No matter how bad this Giants season gets, it is reasonable to believe that Ben McAdoo would stick around for a third season as head coach, even as they stand at 0-4 entering Sunday’s “0-4 Bowl” with the winless L.A. Chargers. This seemingly near-consensus view is based on several factors.
McAdoo led the Giants to an 11-5 record and their first playoff berth in five years as a rookie last season. He is only in year two of a four-year contract. The Giants rarely move on from a coach this quickly. And while Odell Beckham has criticized McAdoo’s offense, there is no mounting evidence the coach has lost his locker room.
And yet, still, isn’t it impossible to conclude that McAdoo is 100 percent safe?
Imagine if the Giants lose to the Chargers on Sunday at MetLife Stadium, falling to 0-5 after losing to an 0-4 team.
“We need to win a damn game,” a tense McAdoo said after last week’s loss in Tampa.
It would be just as accurate for him to say it this way: “I need to win a damn game.”
If the Giants lose on Sunday, they will be 0-5 going on the road to Denver, followed by a home game against the Seahawks before a Week 8 bye. The bottom easily could fall out. And while that seems like an unlikely doomsday hypothetical scenario, so did an 0-4 start until the Giants made it their miserable reality.
Think of this, too: If this season spirals out of control on McAdoo, and owners John Mara and Steve Tisch finally fire GM Jerry Reese for missing the playoffs an incredible five of the last six seasons, isn’t there a reasonable argument for firing both the GM and coach at once and starting fresh from top to bottom?
Although loss to 0-4 Chargers Sunday would be crushing, Ben McAdoo’s job status shouldn’t be in question based on Giants’ history of patience with coaches as well as fact that he took Big Blue to postseason in his rookie campaign last season.
(Joe Robbins/Getty Images)
That would require this season to get way worse than it already is. But remember what the wise man Eli Manning said when the Giants were just 0-1 after scoring three points in Dallas: “It can always get worse.”
Plus, it wouldn’t be unprecedented of the Giants to fire a coach after two seasons, even though it’s rare.
George Young fired Bill Parcells’ successor Ray Handley after he went just 14-18 (.438) in the 1991 and ’92 seasons and missed the playoffs both years. Handley is the only one of 11 Giants coaches since 1931 to have lost his job before year three.
But think of the symmetry: Handley succeeded a two-time Super Bowl winner and lost his job after two years. McAdoo also succeeded a two-time Super Bowl winner in Tom Coughlin. Could they share a similar fate?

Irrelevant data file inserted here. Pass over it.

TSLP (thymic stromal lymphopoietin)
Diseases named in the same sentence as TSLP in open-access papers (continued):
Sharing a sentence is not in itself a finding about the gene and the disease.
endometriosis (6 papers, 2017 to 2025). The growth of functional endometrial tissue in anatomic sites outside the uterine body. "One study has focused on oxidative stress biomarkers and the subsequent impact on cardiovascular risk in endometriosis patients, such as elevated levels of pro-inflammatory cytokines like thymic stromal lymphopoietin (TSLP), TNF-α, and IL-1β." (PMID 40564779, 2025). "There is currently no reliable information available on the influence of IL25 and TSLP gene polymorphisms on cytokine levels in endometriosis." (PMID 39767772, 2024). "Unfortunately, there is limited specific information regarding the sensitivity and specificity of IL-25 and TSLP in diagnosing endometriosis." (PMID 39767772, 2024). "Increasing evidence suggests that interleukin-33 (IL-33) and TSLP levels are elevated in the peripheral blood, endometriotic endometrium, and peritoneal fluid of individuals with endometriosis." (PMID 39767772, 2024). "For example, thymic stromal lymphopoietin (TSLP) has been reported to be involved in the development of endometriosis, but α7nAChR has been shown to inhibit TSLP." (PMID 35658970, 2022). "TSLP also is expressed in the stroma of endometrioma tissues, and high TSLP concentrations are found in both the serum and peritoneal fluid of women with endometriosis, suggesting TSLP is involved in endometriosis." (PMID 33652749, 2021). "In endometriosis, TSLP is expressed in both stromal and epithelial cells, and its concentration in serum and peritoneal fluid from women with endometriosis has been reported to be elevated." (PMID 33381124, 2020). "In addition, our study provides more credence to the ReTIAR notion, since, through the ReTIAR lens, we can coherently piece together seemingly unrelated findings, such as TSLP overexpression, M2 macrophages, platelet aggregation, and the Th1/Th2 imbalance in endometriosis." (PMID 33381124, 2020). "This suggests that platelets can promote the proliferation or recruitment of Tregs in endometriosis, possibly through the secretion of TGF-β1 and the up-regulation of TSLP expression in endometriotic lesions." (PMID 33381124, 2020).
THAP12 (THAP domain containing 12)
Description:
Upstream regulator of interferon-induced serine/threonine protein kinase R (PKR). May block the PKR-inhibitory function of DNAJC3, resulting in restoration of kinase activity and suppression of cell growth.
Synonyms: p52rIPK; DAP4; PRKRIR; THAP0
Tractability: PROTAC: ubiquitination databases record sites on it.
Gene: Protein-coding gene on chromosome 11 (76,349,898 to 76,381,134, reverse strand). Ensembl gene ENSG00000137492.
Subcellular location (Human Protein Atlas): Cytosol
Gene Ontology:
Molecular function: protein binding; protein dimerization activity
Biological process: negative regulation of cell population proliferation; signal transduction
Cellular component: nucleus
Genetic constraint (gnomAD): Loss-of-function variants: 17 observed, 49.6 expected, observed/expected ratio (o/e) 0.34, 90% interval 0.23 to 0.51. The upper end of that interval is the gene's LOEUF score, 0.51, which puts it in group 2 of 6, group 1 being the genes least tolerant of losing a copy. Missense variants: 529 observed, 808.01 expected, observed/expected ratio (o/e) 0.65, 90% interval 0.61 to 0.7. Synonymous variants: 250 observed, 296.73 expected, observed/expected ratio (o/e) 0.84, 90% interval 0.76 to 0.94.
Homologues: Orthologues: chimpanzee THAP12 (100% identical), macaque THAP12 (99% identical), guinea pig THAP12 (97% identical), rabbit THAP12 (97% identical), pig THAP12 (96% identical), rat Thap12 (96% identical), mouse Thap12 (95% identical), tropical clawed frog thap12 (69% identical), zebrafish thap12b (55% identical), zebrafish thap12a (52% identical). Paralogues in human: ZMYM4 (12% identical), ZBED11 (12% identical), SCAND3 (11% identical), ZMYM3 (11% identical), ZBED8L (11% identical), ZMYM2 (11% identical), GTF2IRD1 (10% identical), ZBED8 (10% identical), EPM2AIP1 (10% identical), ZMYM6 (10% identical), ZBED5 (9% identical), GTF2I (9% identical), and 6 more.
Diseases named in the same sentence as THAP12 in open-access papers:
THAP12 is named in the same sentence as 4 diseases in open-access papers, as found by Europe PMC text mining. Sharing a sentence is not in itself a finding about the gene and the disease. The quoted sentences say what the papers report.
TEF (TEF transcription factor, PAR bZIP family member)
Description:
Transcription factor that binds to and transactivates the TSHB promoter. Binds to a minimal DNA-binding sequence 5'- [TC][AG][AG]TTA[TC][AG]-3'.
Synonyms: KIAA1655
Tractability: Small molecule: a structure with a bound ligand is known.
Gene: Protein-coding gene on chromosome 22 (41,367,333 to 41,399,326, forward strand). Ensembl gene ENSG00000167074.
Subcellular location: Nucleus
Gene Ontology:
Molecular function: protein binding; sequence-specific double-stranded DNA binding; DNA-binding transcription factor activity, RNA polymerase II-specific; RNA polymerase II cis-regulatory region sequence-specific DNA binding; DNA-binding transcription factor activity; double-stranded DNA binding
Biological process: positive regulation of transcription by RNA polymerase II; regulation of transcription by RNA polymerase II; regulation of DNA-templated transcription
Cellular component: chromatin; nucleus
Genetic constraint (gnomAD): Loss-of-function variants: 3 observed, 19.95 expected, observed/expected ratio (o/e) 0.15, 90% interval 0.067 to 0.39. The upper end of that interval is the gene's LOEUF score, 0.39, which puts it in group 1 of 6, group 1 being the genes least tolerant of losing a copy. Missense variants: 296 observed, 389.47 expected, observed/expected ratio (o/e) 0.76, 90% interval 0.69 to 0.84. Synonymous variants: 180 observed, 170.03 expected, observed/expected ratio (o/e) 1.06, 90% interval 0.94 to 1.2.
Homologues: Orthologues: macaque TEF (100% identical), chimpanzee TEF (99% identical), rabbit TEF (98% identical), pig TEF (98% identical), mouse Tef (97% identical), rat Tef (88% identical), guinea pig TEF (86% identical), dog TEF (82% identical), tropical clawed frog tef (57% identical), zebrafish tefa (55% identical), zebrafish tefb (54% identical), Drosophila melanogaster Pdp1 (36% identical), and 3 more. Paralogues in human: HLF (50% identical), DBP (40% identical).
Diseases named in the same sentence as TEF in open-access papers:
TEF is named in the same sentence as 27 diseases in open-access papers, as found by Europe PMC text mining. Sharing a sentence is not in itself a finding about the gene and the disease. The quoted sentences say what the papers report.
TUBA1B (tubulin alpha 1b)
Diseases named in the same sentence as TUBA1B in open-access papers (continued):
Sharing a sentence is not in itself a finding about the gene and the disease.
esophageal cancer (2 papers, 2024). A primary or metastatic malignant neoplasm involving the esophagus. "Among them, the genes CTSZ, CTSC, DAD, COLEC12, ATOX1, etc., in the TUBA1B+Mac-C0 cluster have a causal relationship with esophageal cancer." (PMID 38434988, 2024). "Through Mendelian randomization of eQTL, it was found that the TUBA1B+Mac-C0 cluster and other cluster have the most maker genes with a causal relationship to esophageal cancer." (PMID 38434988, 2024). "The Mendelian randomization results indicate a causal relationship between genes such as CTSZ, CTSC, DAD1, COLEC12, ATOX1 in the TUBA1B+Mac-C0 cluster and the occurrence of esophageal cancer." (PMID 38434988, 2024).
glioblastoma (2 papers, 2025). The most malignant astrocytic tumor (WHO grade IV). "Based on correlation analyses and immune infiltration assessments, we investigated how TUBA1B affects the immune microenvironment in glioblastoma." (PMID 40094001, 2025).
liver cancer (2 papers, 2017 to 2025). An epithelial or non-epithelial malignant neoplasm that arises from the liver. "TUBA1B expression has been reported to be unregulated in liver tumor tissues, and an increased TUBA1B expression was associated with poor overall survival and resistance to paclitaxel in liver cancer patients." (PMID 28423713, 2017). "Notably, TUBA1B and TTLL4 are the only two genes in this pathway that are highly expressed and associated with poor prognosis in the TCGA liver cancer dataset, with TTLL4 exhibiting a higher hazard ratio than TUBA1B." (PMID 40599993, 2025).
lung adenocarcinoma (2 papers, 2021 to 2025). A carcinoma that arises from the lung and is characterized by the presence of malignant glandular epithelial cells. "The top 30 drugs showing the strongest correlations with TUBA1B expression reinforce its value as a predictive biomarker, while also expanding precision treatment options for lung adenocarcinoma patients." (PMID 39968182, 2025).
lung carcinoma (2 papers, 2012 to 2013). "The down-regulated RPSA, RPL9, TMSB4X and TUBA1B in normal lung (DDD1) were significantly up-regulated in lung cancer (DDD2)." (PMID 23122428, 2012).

A major difference, in fairness, is that McAdoo led the Giants to the playoffs in year one while Handley never got there. Handley, who had been Parcells’ running backs coach, started 7-5 his first season but lost three of the last four to fall to 8-8. Then in 1992, he started 5-4 before the bottom fell out, losing six of his last seven.
It feels safer to say that McAdoo at least would coach out the rest of this season no matter how poorly it spirals.
A Giants coach has been fired midseason before: Bill Arnsparger was canned seven weeks into his third season of 1976, with a forgettable 7-28 record (.200) with the Giants. But even now McAdoo’s career record still is above .500 at 11-9.
(Jim Rogash/Getty Images)
And funny enough, in a much smaller sample size, that puts McAdoo’s career win percentage at .550, just ahead of Coughlin’s .545 (58-53-1) in 11 years. That is why Coughlin grew so familiar with the hot seat that McAdoo now sits in when he dissects game film.
Vegas odds have re-opened, though, on the possibility that McAdoo could be fired this year.
The sports book Bovada lists odds for McAdoo being fired before Week 17 at +110 Yes (11/10) vs. -150 No (2/3). While yes is still the clear underdog, the possibility is most definitely on the board.
BookMaker Sportsbook says McAdoo’s odds to be fired plummeted from +1000 to +470 before last Sunday’s kickoff in Tampa. And after reopening this Monday, at one point the odds dipped as low as +175.
Another reason McAdoo, 40, could be in trouble if this gets worse is that four of the next five head coaches he will face are rookies, with even less experience than he has: the Chargers’ Anthony Lynn, the Denver Broncos’ Vance Joseph, the St. Louis Rams’ Sean McVay and the San Francisco 49ers’ Kyle Shanahan.
Losing even just two of those four would send McAdoo and the Giants on the path to a 6-10 finish, which is how they will end up if they went .500 with a 6-6 record in their remaining 12 games.
Now, 6-10 alone probably wouldn’t get McAdoo fired, since he could make an argument to ownership that his players never gave up on him and that they were a couple close early finishes from 8-8.
But if it’s worse than that, if McAdoo’s players “go numb” – as he is admittedly concerned could happen – and if his offense continues to sputter and fail to score in first quarters, a 3-13 or 4-12 finish surely could force Mara and Tisch to hit the reset button.
The point is, for the Giants, canning this coach after year two would be uncommon, but it’s not impossible.